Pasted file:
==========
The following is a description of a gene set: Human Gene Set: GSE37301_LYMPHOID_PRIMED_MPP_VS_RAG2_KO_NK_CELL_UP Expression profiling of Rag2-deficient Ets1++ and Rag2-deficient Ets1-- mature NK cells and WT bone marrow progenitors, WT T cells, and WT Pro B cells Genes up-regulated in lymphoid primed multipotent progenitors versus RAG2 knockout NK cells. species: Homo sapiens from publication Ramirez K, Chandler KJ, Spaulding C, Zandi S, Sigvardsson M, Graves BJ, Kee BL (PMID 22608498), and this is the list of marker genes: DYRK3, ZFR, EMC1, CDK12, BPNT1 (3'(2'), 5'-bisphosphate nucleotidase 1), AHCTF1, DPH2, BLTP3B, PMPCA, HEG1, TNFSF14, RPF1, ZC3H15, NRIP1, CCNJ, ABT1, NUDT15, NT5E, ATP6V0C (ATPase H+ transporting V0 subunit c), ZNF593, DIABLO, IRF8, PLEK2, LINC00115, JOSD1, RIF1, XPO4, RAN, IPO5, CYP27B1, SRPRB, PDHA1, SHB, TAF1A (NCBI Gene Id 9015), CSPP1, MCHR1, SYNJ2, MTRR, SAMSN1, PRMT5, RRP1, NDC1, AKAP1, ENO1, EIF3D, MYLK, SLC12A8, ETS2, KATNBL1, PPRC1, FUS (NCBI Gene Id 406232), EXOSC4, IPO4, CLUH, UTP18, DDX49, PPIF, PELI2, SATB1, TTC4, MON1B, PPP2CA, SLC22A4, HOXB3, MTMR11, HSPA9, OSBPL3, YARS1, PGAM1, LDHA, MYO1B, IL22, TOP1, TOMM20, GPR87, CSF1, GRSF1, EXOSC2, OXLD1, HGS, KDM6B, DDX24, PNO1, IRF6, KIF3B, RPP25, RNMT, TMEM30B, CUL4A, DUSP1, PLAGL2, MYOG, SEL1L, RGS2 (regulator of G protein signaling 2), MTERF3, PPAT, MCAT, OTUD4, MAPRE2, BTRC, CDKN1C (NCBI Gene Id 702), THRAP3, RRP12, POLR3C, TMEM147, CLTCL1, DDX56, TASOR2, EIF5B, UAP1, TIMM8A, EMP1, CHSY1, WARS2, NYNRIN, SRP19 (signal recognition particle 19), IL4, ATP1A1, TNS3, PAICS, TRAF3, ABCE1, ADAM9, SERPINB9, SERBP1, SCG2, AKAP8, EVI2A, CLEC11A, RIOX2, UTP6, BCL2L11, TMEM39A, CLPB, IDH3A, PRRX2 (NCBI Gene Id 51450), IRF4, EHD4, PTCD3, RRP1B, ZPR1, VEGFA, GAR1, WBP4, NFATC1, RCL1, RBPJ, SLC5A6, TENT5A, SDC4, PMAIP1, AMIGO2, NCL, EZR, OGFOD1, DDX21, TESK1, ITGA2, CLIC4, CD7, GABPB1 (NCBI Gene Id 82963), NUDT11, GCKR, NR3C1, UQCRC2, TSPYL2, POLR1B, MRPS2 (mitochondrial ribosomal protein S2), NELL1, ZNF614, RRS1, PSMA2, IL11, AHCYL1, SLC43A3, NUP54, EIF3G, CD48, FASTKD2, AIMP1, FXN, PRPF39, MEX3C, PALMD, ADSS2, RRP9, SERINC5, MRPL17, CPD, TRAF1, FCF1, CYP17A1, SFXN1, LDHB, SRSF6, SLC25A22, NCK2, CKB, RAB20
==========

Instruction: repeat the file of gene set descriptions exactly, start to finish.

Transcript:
The following is a description of a gene set: Human Gene Set: GSE37301_LYMPHOID_PRIMED_MPP_VS_RAG2_KO_NK_CELL_UP Expression profiling of Rag2-deficient Ets1++ and Rag2-deficient Ets1-- mature NK cells and WT bone marrow progenitors, WT T cells, and WT Pro B cells Genes up-regulated in lymphoid primed multipotent progenitors versus RAG2 knockout NK cells. species: Homo sapiens from publication Ramirez K, Chandler KJ, Spaulding C, Zandi S, Sigvardsson M, Graves BJ, Kee BL (PMID 22608498), and this is the list of marker genes: DYRK3, ZFR, EMC1, CDK12, BPNT1 (3'(2'), 5'-bisphosphate nucleotidase 1), AHCTF1, DPH2, BLTP3B, PMPCA, HEG1, TNFSF14, RPF1, ZC3H15, NRIP1, CCNJ, ABT1, NUDT15, NT5E, ATP6V0C (ATPase H+ transporting V0 subunit c), ZNF593, DIABLO, IRF8, PLEK2, LINC00115, JOSD1, RIF1, XPO4, RAN, IPO5, CYP27B1, SRPRB, PDHA1, SHB, TAF1A (NCBI Gene Id 9015), CSPP1, MCHR1, SYNJ2, MTRR, SAMSN1, PRMT5, RRP1, NDC1, AKAP1, ENO1, EIF3D, MYLK, SLC12A8, ETS2, KATNBL1, PPRC1, FUS (NCBI Gene Id 406232), EXOSC4, IPO4, CLUH, UTP18, DDX49, PPIF, PELI2, SATB1, TTC4, MON1B, PPP2CA, SLC22A4, HOXB3, MTMR11, HSPA9, OSBPL3, YARS1, PGAM1, LDHA, MYO1B, IL22, TOP1, TOMM20, GPR87, CSF1, GRSF1, EXOSC2, OXLD1, HGS, KDM6B, DDX24, PNO1, IRF6, KIF3B, RPP25, RNMT, TMEM30B, CUL4A, DUSP1, PLAGL2, MYOG, SEL1L, RGS2 (regulator of G protein signaling 2), MTERF3, PPAT, MCAT, OTUD4, MAPRE2, BTRC, CDKN1C (NCBI Gene Id 702), THRAP3, RRP12, POLR3C, TMEM147, CLTCL1, DDX56, TASOR2, EIF5B, UAP1, TIMM8A, EMP1, CHSY1, WARS2, NYNRIN, SRP19 (signal recognition particle 19), IL4, ATP1A1, TNS3, PAICS, TRAF3, ABCE1, ADAM9, SERPINB9, SERBP1, SCG2, AKAP8, EVI2A, CLEC11A, RIOX2, UTP6, BCL2L11, TMEM39A, CLPB, IDH3A, PRRX2 (NCBI Gene Id 51450), IRF4, EHD4, PTCD3, RRP1B, ZPR1, VEGFA, GAR1, WBP4, NFATC1, RCL1, RBPJ, SLC5A6, TENT5A, SDC4, PMAIP1, AMIGO2, NCL, EZR, OGFOD1, DDX21, TESK1, ITGA2, CLIC4, CD7, GABPB1 (NCBI Gene Id 82963), NUDT11, GCKR, NR3C1, UQCRC2, TSPYL2, POLR1B, MRPS2 (mitochondrial ribosomal protein S2), NELL1, ZNF614, RRS1, PSMA2, IL11, AHCYL1, SLC43A3, NUP54, EIF3G, CD48, FASTKD2, AIMP1, FXN, PRPF39, MEX3C, PALMD, ADSS2, RRP9, SERINC5, MRPL17, CPD, TRAF1, FCF1, CYP17A1, SFXN1, LDHB, SRSF6, SLC25A22, NCK2, CKB, RAB20